LUBBOCK, TX (KCBD) - Some thunderstorms and rain showers are likely in our area late today, though most of the area will miss out on both storms and rain. More detail follows in this post and in today’s video. Also in our forecast through the holiday weekend: More wind, temperature ups and downs, the next chance of rain, and my Easter forecast.
Moisture at low levels surged westward overnight, bringing low clouds and patchy fog to the South Plains this morning. The fog is expected to erode by around mid-morning and the low clouds to give way to a partly cloudy sky this afternoon. Wind, light this morning, will gradually increase to breezy late this morning and windy this afternoon. High temperatures in the viewing area will range from the low and mid-70s northwest to the low 80s southeast. Much more detail can be found in our forecast here on our Weather Page.
You can access even more forecast detail by entering the zip code for any location of interest in the box in the upper left of the currents area. After entering the zip code select the location name that appears below the box. The currents and forecast sections will now be for the new location. To change back, just click the pencil to the right of the location name. Select from the list of locations, which you previously entered, when it appears.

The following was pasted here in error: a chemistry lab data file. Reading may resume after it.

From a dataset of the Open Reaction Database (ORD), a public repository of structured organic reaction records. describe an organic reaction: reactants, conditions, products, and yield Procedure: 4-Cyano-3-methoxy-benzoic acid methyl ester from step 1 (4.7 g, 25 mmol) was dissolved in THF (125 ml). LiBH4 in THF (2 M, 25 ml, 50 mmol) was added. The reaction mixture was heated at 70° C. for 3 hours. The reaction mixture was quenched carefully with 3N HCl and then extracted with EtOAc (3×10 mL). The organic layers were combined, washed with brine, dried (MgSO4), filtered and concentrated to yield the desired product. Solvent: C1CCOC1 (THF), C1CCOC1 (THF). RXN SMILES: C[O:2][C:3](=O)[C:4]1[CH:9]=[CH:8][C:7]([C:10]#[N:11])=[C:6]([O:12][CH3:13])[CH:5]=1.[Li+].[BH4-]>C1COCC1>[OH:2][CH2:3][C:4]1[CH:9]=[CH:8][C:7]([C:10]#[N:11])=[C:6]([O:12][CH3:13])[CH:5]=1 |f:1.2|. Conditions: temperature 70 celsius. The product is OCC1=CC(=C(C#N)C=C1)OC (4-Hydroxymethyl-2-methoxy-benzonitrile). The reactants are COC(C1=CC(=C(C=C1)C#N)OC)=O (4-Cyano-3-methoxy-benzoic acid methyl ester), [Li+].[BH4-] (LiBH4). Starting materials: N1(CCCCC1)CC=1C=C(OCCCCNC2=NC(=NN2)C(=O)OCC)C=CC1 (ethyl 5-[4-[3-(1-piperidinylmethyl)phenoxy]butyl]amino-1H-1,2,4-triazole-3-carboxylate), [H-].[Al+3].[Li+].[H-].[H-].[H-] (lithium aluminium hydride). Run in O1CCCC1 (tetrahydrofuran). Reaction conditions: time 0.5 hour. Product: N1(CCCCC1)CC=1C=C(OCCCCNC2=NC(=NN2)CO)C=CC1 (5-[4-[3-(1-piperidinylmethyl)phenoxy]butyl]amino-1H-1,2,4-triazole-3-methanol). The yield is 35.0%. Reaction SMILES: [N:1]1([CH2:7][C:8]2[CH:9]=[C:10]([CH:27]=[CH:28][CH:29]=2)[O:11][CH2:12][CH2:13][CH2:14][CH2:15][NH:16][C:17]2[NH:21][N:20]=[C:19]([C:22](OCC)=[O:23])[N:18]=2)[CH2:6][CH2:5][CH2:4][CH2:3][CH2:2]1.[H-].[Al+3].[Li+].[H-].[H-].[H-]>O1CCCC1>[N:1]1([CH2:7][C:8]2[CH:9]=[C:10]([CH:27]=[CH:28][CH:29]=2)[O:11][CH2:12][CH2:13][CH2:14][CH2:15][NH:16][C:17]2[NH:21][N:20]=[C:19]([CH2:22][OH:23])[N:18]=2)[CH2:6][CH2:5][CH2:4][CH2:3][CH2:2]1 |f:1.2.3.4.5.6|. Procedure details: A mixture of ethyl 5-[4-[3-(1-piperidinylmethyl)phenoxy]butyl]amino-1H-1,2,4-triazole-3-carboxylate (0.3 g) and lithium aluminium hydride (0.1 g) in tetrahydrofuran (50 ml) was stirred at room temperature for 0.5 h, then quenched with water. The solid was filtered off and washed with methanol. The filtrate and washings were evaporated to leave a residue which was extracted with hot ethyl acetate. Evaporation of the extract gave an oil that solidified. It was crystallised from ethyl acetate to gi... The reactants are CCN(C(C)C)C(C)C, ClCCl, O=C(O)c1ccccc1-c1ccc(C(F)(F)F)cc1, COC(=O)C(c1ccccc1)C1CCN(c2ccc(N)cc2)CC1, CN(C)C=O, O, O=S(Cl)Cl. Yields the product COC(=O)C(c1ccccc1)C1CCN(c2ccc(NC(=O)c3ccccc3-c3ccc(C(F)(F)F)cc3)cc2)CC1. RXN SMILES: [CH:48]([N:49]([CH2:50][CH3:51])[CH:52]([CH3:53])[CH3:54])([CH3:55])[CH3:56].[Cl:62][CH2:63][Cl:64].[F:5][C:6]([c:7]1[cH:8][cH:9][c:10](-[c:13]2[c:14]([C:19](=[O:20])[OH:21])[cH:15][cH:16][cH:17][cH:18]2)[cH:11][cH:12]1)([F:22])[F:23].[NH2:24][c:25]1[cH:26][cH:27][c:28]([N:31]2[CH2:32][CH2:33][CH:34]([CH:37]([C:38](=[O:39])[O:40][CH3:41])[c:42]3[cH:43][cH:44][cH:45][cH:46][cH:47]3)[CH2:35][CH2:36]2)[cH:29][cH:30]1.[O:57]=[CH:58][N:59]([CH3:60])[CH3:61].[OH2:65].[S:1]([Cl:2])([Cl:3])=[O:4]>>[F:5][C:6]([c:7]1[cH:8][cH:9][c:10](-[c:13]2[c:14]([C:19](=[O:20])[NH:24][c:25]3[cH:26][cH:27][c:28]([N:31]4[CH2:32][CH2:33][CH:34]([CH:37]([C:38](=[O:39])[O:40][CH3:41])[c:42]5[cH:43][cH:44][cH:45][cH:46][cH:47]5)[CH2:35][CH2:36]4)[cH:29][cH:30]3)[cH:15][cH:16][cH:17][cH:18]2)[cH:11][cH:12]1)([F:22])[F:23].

A few thunderstorms, based on this morning's data, appear likely around the northwestern and northcentral viewing area this evening. The storms will bring the greatest rain potential. Elsewhere rain chances will be slight and amounts light. As storms track south or southeast the activity will transition to rain showers. For Lubbock, the most likely time for rain is near or just after midnight, but again the chance is slight and the amount will be light. Rain will exit to the east before sunrise, except possibly for lingering rain showers over the southeastern viewing area until about mid-morning.
At this time severe weather is not expected, but some of the evening storms may be strong. Please watch for updates.
Please remember on windy days we typically have an elevated fire weather danger, and critical conditions may exist at times. When outside avoid open flames, keep vehicles and equipment with hot exhaust systems away from dry grasses, avoid activity that may generate sparks (such as dragging chains), and (if you are a smoker) use extreme care with your ashes and butts. Use the Alert Layer (highlight the "Other" icon) in our Interactive Radar inside our Weather Apps to check on Fire Weather Watches and Fire Weather Warnings (aka Red Flag Warnings).